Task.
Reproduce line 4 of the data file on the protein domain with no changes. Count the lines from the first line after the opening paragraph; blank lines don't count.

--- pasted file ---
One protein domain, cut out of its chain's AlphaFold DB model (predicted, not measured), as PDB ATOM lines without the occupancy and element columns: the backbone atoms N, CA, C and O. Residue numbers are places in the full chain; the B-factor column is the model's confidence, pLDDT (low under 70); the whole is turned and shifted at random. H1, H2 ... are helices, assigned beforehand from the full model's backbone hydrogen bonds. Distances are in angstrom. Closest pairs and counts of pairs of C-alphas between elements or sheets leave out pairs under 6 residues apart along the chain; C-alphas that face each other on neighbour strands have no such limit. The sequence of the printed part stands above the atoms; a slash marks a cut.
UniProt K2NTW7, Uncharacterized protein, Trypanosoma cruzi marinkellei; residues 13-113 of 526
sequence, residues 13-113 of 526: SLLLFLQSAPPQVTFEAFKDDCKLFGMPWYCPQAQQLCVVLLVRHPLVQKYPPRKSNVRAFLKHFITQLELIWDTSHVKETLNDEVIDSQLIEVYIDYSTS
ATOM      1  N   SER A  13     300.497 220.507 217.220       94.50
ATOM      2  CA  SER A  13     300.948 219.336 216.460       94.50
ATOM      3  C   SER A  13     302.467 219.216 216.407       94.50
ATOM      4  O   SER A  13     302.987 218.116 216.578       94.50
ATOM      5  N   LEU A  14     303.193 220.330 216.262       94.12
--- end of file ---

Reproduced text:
ATOM      2  CA  SER A  13     300.948 219.336 216.460       94.50